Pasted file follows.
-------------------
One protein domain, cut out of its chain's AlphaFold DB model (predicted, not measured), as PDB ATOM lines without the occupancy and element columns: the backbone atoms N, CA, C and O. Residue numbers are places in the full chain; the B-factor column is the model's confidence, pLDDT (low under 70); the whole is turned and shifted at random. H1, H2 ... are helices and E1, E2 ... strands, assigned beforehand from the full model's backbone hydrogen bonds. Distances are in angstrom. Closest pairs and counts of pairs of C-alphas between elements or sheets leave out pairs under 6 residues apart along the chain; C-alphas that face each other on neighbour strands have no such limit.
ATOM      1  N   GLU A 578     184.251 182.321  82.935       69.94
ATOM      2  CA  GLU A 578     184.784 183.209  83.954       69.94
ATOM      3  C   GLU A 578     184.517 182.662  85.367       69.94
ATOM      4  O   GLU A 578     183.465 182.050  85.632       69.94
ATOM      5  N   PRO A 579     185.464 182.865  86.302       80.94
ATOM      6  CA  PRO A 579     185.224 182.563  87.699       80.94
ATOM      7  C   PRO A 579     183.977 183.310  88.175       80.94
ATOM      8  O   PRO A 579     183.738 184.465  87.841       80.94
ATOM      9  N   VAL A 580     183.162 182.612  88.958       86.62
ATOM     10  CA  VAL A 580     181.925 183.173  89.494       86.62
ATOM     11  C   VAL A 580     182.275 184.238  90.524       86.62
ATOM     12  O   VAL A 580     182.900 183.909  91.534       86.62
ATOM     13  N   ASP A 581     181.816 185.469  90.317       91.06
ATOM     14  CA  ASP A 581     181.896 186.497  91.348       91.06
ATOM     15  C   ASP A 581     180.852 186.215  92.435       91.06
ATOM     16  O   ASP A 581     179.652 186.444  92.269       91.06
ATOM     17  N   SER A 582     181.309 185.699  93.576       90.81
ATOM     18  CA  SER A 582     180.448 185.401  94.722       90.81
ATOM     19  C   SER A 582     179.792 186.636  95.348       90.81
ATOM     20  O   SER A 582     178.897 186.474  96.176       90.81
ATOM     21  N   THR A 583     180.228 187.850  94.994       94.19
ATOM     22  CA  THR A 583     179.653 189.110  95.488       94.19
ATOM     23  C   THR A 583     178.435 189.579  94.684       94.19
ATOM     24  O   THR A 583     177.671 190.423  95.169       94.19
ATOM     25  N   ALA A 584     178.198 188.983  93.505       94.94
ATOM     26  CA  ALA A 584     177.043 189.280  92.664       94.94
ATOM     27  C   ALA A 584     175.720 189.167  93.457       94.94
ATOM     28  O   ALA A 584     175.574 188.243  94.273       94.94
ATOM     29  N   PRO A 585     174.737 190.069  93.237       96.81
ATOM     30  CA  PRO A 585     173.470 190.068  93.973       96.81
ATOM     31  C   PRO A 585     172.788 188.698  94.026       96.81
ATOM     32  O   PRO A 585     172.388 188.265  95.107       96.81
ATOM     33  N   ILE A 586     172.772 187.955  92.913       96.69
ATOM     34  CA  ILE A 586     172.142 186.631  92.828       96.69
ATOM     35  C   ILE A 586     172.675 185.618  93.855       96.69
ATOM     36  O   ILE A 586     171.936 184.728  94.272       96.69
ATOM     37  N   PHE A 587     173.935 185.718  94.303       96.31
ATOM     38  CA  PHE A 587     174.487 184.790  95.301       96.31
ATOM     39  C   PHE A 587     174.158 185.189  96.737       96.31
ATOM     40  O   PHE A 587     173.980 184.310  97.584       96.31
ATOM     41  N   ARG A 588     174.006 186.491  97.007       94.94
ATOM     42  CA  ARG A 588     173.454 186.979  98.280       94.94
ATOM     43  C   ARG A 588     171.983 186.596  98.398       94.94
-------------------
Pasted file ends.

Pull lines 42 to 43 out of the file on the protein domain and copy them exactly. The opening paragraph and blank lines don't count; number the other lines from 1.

ATOM     42  CA  ARG A 588     173.454 186.979  98.280       94.94
ATOM     43  C   ARG A 588     171.983 186.596  98.398       94.94